"For nearly 9 years, I worked in an organization where the use of drugs was an on-going joke between employees and a very serious issue. It quickly became not funny when coworkers were lying in a coma or worse yet, they were dying. These people were naturally talented and great human beings, but their lives were literally wasted. They deserved much better. Upper management knew about the issue and seemed afraid to take a hardnosed stance because of a close personal relationship between the addicts and upper management. I felt like I was babysitting helpless children when trying to manage in this environment. I asked for the issue to be addressed by my superiors but nothing was done. Things became very tense and many good employees (including myself) left the company.”
Carroll further stated:
“I personally grew sick and tired of pulling their weight while watching them drool over their work area. A more hardnosed approach would have made the company stronger with a more engaged (and healthy) staff. It is not only a shame to allow this to happen but also a slap in the face to those who are addicted. Addiction is a serious illness. If this is a problem in your workplace, do yourself a favor and attack the issue head-on, it won't go away on its own!"
Why Management is often Afraid to Confront Addiction Issues
But why don’t Managers and company officials make an effort to stop this behavior? It’s because society has made us so sensitized to potential legal action that could have these offenders protected under the Americans with Disabilities Act, or better known as ADA. The ADA defines a covered disability as "a physical or mental impairment that substantially limits a major life activity”.
Now don’t get me wrong. I understand that there are some employees who truly benefit from this law because it reduces the chances of discrimination of employment, and gives employees recourse when discrimination actually occurs. And there are individuals out there who genuinely need assistance to kick an addiction or overcome adversity. Yet, the court dockets are filled with individuals who are attempting to take advantage of the ADA to profit from their addictions.
In the very broad definition of the law the ADA states that a covered entity shall not discriminate against a qualified individual with a disability. However, some case law shows that as an individual can now claim that they are a protected class if they acknowledge to an employer that they have a substance abuse problem. At which point it becomes more difficult to terminate that person without first trying to rehabilitate them or get them help. Yet at what point does an employer yell “Uncle”? And what message is being sent to the “Good” employees? That it is okay to abuse a substance and the company and the law will protect you? Oh but be late to work just one more time and sorry Johnny, and you’re fired!
According to management-side employment law attorney R.J. (Randy) Stevenson with Baird Holm LLP, the law might recognize some of these individuals as being “disabled” for purposes of the ADA. According to Stevenson:
“Alcoholism is generally regarded by the EEOC and the courts as constituting a “disability” for purposes of the ADA. This is especially true following the passage of the ADA Amendments Act of 2008, which significantly broadened the definition of “disability.” Current users of illegal drugs have never been entitled to the ADA’s protection; however, drug users who have rehabilitated or are participating in rehabilitation and are not currently using illegal drugs may be protected by the ADA. It is often problematic for employers to determine whether an employee is a current drug user (not ADA-protected) or former drug user (ADA-protected) since the law does not state how long an individual must be “clean.”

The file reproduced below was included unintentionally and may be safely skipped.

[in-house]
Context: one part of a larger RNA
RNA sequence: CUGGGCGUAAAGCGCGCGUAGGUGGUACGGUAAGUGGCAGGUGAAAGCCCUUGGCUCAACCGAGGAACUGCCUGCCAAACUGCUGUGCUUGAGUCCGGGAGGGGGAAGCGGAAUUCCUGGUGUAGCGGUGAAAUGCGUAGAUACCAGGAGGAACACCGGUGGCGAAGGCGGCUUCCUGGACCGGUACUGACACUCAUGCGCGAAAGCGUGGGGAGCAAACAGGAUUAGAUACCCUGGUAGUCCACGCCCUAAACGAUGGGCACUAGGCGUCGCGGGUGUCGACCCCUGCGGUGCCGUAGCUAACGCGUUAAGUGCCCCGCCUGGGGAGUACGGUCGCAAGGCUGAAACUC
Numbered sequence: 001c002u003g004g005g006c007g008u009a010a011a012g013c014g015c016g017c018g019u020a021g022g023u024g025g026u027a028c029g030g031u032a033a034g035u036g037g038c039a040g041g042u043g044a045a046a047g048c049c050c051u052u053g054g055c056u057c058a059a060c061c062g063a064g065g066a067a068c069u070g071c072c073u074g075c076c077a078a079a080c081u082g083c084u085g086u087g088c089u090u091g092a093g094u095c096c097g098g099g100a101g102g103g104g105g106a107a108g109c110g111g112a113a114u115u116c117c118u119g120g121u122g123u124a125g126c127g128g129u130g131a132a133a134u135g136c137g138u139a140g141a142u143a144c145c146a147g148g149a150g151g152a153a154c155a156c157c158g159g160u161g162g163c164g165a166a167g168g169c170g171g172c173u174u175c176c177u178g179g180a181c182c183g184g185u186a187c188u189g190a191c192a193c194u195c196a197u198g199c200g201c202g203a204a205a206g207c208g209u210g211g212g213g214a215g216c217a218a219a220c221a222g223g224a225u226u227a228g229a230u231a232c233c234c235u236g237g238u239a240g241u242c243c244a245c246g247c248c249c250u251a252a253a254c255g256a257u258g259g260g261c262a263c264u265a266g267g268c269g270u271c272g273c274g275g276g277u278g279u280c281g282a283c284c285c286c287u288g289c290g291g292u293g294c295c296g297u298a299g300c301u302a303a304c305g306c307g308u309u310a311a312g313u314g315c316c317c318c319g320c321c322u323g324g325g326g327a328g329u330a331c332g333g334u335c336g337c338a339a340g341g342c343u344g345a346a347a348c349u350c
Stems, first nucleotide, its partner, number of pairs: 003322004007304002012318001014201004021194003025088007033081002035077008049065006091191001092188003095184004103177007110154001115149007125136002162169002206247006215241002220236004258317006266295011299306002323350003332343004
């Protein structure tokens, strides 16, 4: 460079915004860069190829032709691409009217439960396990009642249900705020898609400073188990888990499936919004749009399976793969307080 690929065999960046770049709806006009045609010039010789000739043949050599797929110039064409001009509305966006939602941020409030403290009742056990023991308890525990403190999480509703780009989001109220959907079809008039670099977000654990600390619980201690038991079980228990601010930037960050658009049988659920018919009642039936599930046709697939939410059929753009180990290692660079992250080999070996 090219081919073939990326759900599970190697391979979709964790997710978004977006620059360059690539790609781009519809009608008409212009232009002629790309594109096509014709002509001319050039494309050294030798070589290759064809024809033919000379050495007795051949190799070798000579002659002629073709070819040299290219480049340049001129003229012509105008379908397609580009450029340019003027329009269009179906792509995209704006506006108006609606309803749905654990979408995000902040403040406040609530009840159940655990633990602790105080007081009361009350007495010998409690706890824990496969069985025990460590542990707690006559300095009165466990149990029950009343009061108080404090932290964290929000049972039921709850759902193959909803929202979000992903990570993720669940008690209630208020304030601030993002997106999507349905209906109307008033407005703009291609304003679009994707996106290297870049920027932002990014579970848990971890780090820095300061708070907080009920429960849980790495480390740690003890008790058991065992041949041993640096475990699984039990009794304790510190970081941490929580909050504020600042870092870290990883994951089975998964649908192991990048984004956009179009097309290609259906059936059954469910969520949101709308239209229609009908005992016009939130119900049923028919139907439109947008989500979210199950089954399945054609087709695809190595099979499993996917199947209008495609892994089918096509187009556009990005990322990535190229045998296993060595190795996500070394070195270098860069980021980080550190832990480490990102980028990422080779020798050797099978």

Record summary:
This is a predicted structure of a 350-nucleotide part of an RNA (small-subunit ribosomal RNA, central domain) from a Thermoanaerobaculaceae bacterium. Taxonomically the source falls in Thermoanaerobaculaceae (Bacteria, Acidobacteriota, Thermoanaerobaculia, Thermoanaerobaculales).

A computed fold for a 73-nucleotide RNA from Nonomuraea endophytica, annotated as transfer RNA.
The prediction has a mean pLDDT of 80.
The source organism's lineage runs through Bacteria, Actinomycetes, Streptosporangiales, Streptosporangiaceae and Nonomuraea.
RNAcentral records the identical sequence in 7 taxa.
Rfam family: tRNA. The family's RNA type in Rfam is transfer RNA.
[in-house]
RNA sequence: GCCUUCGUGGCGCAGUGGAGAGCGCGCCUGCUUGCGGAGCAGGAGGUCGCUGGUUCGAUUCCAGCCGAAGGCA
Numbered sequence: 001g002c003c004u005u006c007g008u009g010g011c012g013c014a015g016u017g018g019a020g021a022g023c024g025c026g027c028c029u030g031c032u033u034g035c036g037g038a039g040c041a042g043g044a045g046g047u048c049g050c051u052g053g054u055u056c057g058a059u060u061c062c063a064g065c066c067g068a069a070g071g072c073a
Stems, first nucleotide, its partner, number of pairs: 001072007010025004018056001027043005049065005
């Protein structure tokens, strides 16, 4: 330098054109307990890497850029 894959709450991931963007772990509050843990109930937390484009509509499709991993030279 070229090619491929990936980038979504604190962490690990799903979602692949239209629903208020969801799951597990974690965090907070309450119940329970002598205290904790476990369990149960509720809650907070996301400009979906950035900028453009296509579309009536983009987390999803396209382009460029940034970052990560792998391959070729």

Stevenson went on to note:
“The bottom line for employers when dealing with employees engaged in substance abuse is to deal with improper behaviors--not the employees’ conditions. For example, if an employee is an alcoholic he may be disabled, but that doesn’t mean his employer has to tolerate his violation of work rules. In other words, the employer doesn’t have to tolerate the employee showing up drunk for work, or the absenteeism and poor work product that may result from his alcoholism.”
The Solution: Behaviors, Consistency and Policy
Therefore, dealing with substance abuse is just another instance of the need for solid management/supervisor training (and then applying it in the workplace). Not only on dealing with substance abuse but training on how to be a true leader in any organization. The Americans with Disabilities Act affects how management can handle substance abuse cases. Good managers will deal with behaviors. But many managers do not know what to do, or choose to look the other way. If they finally become so frustrated that they want to terminate employment they do so (at their peril) because of the individual’s condition, and not their past improper conduct in the workplace. Moreover, had they recognized and dealt with the problem behavior at the onset they might have been able to encourage the employees to seek help for their substance abuse problems.
When the issue of workplace substance abuse is addressed by establishing comprehensive programs, it is a "win-win" situation for both employers and employees. In addition, managers and supervisors should be educated in how to recognize and deal with substance abuse issues and employees should be offered educational programs.
Workplaces are highly encouraged to establish a procedure or policy so that help can be provided in a professional and consistent manner. It is important for supervisors and managers to have a resource or procedure that they can rely on if the need arises. Employees need to know that everyone will be treated the fairly. It is the best way to avoid confusion and frustration in times that are already difficult.